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Jim Thorpe at the 1912 Olympics....



Item # 640046

July 19, 1912

VALLEY SENTINEL, Carlisle, Pennsylvania, July 19, 1912  Although legendary athlete Jim Thorpe was born & grew up in Oklahoma, he has very close ties with the city of Carlisle. It was in 1904 when Thorpe attended the Carlisle Indian Industrial School that his incredible athletic prowess was discovered by "Pop" Warner, one of the most influential coaches in early football history. Three year later while still at Carlisle Thorpe walked on to the track and made an impromptu high jump in street clothes, beating the school's high jumpers. He also competed in football, baseball, lacrosse, and even won the 1912 inter-collegiate ballroom dancing championship.
Thorpe came to national attention during the 1911 football season as a running back, defensive back, placekicker, and punter, leading his team to the national collegiate championship in 1912, the year in which Carlisle's victory over Army included an injury by future President Dwight Eisenhower while attempting to tackle Thorpe.
But it was in track and field where he won Olympic gold at the 1912 Olympics in Stockholm, Sweden, for both the pentathlon and decathlon.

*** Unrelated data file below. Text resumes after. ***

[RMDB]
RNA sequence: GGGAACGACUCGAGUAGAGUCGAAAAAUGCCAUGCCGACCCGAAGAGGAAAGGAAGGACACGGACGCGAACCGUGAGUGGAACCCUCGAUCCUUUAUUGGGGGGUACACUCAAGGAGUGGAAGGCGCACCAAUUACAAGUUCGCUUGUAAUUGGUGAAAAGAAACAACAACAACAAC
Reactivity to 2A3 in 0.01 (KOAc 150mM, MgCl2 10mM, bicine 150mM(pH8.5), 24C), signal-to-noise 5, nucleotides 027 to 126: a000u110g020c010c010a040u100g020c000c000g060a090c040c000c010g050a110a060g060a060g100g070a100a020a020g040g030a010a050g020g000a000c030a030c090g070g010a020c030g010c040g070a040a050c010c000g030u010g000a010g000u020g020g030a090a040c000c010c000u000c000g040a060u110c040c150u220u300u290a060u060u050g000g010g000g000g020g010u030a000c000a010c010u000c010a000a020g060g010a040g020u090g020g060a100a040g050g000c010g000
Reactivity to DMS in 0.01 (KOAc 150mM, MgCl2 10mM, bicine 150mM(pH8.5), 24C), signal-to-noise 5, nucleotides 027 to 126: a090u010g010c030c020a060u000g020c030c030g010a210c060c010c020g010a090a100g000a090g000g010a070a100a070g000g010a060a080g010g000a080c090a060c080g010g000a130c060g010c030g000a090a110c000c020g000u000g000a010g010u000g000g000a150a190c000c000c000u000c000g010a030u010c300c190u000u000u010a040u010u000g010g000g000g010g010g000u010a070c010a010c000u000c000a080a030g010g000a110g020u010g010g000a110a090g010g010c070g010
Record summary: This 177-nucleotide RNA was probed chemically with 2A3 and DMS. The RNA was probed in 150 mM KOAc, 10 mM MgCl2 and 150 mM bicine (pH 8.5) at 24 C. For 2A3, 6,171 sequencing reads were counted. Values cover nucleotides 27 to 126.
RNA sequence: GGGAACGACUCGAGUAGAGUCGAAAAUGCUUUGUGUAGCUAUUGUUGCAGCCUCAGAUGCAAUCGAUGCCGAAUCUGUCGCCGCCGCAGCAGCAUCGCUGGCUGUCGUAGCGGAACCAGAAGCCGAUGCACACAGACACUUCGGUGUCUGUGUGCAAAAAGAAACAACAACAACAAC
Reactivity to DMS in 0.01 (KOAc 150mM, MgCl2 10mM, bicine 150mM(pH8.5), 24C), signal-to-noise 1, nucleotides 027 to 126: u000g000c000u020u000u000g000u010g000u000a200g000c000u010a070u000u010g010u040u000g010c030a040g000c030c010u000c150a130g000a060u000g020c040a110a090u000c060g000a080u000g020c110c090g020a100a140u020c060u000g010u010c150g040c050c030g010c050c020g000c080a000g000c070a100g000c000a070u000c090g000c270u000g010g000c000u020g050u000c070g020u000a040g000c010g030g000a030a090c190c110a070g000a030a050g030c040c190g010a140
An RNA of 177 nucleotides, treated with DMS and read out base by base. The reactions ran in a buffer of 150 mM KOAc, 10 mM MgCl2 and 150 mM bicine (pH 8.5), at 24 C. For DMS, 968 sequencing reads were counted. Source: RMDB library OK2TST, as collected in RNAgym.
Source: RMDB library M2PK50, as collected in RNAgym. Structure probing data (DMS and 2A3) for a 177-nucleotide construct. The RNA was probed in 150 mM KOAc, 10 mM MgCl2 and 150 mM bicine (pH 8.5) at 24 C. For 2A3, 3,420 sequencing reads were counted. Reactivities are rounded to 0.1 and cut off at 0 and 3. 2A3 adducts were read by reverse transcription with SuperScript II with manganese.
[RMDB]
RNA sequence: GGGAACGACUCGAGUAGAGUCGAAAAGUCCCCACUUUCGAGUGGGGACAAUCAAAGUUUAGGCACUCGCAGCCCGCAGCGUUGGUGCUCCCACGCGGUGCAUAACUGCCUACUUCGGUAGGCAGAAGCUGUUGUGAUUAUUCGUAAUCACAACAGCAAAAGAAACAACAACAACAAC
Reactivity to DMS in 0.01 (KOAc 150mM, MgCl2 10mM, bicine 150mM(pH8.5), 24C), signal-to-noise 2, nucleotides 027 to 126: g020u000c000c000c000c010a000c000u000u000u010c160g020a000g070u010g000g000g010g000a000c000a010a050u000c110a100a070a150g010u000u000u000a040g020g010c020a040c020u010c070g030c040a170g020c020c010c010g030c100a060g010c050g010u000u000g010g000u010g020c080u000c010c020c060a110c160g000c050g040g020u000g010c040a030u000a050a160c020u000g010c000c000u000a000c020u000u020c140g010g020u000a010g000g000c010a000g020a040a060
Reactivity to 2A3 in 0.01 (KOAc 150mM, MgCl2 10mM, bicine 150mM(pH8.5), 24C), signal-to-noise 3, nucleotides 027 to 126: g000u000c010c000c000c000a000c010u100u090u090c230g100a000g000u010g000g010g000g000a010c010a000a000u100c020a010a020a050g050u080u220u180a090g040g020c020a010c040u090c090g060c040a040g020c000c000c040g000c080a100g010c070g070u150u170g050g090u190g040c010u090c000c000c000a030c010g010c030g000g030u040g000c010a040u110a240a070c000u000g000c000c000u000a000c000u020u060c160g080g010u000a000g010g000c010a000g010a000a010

This Carlisle newspaper reports on page 5 America's victories at the Sweden Olympics. The one column heads read: "AMERICA WINS THE OLYMPIAD" "Victorious Athletes Receive Prizes From King""Sweden In Second Place" "James Thorpe, the Carlisle Indian, Again Carries Old Glory to Victory In the Decathlon" This article seen in the photos mentions Thorpe's victory in part: "...the feature of the last events was the winning of the Decathlon by James Thorpe, a 'real American'. Thorpe is an American Indian and wears the colors of the Carlisle Indian School. Thorpe had previously won the Pentathlon, and when he swept the Star Spangled Banner to victory again the great stadium rang with cheers...".
The top of the last column on the back page has coverage of Jim
Thorpe winning the decathlon, with heads: "Carlisle Indian Again Wins In Olympiad" "Thorpe Proves His Ability As All-Around Athlete" (see). Of special significance is a nice full-figure photo of "James Thorpe" at the Olympics (see).
Truly terrific to not only have these reports in a newspaper from the city where he lived as he gained both Olympic and international fame, but to also have mention of the Carlisle Indian School within the text of the article.
Complete in 8 pages, light browning with minor margin wear, otherwise good condition. Should be handled with care.

Category: The 20th Century

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